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Improvised music helps children tell their own story

Children from KidsAbility for Child Development in Guelph will learn to use improvised music to tell their own story at the “Play Who You Are” workshops series that runs August 16-17 and September 4-5. The series culminates in a performance that will open the Guelph Jazz Festival Community Tent on Saturday, September 6.

This is truly a community-based project. KidsAbility, the Improvisation, Community, and Social Practice research project, and the Guelph Jazz Festival are working together to present the programming to a group of 10-16-year-olds from KidsAbility, which caters to those with special needs due to developmental delays and/or physical disabilities.

Canadian musician Rich Marsella is facilitating the workshops with international guest artist, saxophonist Matana Roberts. Ms. Roberts specializes in the presentation of personal narratives via structured improvisations. The workshops and concert will develop participants’ personal and community narratives.

“Our kids loved working with Rich when he led an introductory workshop in July,” says Denise Watson, program manager at KidsAbility. “We’re very excited to see what comes out of the workshop series and concert.”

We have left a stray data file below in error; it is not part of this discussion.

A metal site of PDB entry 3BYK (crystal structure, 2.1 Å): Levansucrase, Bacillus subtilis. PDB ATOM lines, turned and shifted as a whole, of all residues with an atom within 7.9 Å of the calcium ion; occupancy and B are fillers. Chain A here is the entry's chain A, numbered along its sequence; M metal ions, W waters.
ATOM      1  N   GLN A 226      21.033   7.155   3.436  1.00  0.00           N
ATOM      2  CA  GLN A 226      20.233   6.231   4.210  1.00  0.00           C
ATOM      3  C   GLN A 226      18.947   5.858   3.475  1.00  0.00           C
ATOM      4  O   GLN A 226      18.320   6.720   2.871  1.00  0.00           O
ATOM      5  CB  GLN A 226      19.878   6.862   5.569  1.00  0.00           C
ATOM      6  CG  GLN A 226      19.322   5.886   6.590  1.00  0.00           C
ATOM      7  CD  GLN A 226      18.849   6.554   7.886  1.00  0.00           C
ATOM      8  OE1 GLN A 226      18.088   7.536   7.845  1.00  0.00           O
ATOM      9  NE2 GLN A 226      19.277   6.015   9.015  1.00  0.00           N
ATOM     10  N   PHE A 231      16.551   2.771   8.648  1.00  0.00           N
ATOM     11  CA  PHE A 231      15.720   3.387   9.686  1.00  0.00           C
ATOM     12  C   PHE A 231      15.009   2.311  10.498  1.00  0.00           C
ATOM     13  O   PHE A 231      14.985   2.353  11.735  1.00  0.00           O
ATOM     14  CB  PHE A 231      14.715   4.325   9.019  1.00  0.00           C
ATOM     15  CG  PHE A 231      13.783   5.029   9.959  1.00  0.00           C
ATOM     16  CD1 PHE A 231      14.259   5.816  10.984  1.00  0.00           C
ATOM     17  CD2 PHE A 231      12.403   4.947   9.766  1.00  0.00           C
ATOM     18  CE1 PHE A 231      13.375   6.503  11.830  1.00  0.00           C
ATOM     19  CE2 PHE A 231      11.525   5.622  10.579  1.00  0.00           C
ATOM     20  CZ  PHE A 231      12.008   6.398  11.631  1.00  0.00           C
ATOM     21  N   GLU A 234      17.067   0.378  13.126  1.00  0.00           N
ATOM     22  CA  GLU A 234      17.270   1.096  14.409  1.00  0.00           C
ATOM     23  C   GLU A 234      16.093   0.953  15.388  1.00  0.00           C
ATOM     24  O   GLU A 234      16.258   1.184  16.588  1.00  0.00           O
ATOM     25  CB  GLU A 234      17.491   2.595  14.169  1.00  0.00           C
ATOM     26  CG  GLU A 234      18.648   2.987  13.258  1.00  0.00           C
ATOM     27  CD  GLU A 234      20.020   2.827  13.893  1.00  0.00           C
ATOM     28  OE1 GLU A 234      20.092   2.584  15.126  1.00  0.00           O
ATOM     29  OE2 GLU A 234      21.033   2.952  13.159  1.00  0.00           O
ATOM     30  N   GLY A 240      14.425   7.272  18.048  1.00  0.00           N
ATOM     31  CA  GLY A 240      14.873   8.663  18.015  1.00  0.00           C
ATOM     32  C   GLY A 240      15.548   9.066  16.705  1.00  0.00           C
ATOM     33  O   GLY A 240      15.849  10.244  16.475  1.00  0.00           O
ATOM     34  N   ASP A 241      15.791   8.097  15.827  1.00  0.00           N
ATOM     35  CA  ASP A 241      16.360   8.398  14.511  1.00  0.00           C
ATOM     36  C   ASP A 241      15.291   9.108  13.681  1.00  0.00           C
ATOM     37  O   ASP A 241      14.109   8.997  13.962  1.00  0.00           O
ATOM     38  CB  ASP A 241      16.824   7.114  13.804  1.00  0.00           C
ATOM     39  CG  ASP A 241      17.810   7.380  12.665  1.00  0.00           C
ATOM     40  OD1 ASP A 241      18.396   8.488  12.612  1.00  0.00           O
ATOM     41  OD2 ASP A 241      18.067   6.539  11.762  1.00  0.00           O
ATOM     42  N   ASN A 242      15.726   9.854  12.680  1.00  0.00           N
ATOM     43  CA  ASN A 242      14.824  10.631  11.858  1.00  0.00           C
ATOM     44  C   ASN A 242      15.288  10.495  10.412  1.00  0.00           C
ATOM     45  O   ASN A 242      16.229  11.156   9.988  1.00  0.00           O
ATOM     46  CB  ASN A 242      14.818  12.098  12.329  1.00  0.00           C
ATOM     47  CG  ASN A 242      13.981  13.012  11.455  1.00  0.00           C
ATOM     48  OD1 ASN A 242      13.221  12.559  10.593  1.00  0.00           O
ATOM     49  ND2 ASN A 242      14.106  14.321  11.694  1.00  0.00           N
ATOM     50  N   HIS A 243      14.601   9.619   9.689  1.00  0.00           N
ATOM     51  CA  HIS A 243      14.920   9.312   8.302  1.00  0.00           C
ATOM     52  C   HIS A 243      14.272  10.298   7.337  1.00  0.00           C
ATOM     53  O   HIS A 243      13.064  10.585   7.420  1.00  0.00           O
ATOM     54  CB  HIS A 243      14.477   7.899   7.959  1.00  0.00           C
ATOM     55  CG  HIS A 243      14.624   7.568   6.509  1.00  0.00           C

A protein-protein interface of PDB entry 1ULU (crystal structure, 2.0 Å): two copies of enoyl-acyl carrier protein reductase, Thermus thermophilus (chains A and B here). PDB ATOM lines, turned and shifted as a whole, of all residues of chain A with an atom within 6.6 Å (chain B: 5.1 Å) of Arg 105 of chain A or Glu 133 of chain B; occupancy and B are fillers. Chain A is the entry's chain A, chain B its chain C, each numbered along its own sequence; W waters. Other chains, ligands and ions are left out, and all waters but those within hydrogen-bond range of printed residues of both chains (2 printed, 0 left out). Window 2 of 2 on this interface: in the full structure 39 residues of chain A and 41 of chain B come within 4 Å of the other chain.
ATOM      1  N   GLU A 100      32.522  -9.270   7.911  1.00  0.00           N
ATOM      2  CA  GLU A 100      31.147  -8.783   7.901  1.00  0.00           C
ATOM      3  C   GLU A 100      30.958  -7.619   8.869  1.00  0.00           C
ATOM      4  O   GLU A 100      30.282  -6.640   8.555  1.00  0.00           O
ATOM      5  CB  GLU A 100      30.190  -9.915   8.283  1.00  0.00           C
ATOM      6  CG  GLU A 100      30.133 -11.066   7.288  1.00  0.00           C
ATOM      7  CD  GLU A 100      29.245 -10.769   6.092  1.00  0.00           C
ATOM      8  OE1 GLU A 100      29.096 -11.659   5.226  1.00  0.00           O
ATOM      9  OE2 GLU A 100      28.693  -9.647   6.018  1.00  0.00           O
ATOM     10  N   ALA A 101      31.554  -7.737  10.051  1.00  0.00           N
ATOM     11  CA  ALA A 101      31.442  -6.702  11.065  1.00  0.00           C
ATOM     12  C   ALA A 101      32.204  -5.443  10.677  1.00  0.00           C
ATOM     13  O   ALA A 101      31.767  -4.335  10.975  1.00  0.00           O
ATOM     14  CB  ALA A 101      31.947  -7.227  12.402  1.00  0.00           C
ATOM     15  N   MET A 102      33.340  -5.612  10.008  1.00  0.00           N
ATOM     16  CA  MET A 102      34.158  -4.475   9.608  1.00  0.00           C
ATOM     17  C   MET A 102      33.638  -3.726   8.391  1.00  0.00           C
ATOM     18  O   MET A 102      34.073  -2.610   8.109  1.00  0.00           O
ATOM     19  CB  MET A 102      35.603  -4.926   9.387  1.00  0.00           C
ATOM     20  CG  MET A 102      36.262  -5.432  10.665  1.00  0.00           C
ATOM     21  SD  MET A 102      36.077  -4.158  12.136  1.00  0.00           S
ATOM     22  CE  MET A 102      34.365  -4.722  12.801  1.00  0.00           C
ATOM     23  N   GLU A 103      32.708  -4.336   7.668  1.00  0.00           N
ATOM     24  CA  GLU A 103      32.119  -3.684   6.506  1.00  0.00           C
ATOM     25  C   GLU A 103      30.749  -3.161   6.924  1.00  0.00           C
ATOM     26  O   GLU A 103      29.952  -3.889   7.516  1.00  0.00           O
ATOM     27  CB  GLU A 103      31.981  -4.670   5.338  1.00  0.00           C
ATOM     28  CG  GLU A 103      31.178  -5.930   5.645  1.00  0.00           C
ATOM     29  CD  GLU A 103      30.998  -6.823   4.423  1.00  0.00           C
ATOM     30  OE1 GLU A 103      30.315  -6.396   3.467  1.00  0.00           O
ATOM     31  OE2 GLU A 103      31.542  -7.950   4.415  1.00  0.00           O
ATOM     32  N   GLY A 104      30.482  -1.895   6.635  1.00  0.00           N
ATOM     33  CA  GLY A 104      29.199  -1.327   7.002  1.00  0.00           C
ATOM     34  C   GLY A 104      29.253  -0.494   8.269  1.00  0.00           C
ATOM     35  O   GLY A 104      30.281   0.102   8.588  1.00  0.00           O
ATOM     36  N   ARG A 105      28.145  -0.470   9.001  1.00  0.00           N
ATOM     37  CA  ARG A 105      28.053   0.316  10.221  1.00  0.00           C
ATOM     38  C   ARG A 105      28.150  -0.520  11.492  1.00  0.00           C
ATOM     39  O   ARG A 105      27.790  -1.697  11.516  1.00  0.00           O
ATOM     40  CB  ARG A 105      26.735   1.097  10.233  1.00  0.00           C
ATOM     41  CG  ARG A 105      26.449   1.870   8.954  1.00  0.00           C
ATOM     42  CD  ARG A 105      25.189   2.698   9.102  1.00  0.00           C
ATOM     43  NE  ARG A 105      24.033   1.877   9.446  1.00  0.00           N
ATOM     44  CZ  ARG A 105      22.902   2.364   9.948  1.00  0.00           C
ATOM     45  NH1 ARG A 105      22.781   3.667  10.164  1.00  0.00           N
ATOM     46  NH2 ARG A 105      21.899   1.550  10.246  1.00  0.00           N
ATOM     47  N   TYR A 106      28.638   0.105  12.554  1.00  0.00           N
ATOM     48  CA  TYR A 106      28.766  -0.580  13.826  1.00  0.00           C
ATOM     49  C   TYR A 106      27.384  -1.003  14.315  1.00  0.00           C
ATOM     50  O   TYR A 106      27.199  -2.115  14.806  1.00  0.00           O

The workshops are supported by a grant from the Artists and Community Collaboration program of the Canada Council for the Arts.

The Improvisation, Community, and Social Practice project, funded by a Social Sciences and Humanities Research Council of Canada’s Major Collaborative Research Initiative grant, will conduct observational research during the workshops and concerts and will maintain archives of the events. The data will contribute to research on improvisational pedagogy and the relationship between improvisation and social justice.

The concert is on Saturday, September 6, 11:40 a.m., at the Guelph Jazz Festival Community Tent, Wyndham Street, Guelph, and is open to the general public.

Improvisation implies a deep connection between the personal and the communal, self and world. A “good” improviser successfully navigates musical and institutional boundaries and the desire for self-expression, pleasing not only herself but the listener as well.

– Rob Wallace